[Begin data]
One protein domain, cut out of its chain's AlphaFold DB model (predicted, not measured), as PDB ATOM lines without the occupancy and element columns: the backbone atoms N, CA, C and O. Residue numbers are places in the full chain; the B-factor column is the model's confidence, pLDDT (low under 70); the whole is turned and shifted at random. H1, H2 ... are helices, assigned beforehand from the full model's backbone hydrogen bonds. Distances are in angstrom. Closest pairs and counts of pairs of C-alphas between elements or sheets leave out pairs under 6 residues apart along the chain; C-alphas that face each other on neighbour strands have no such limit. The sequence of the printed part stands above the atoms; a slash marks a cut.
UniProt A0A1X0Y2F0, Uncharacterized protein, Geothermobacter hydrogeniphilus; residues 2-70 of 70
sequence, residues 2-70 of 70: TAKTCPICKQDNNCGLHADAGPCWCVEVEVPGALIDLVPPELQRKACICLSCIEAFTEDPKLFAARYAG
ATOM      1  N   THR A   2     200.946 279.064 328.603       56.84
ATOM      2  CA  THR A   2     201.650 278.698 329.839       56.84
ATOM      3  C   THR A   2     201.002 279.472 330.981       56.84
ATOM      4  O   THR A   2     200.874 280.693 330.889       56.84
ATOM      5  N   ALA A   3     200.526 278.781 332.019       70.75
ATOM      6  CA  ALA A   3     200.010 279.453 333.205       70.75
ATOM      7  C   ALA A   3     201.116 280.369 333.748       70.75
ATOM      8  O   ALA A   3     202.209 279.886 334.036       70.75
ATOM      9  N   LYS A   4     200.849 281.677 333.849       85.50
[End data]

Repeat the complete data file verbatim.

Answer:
One protein domain, cut out of its chain's AlphaFold DB model (predicted, not measured), as PDB ATOM lines without the occupancy and element columns: the backbone atoms N, CA, C and O. Residue numbers are places in the full chain; the B-factor column is the model's confidence, pLDDT (low under 70); the whole is turned and shifted at random. H1, H2 ... are helices, assigned beforehand from the full model's backbone hydrogen bonds. Distances are in angstrom. Closest pairs and counts of pairs of C-alphas between elements or sheets leave out pairs under 6 residues apart along the chain; C-alphas that face each other on neighbour strands have no such limit. The sequence of the printed part stands above the atoms; a slash marks a cut.
UniProt A0A1X0Y2F0, Uncharacterized protein, Geothermobacter hydrogeniphilus; residues 2-70 of 70
sequence, residues 2-70 of 70: TAKTCPICKQDNNCGLHADAGPCWCVEVEVPGALIDLVPPELQRKACICLSCIEAFTEDPKLFAARYAG
ATOM      1  N   THR A   2     200.946 279.064 328.603       56.84
ATOM      2  CA  THR A   2     201.650 278.698 329.839       56.84
ATOM      3  C   THR A   2     201.002 279.472 330.981       56.84
ATOM      4  O   THR A   2     200.874 280.693 330.889       56.84
ATOM      5  N   ALA A   3     200.526 278.781 332.019       70.75
ATOM      6  CA  ALA A   3     200.010 279.453 333.205       70.75
ATOM      7  C   ALA A   3     201.116 280.369 333.748       70.75
ATOM      8  O   ALA A   3     202.209 279.886 334.036       70.75
ATOM      9  N   LYS A   4     200.849 281.677 333.849       85.50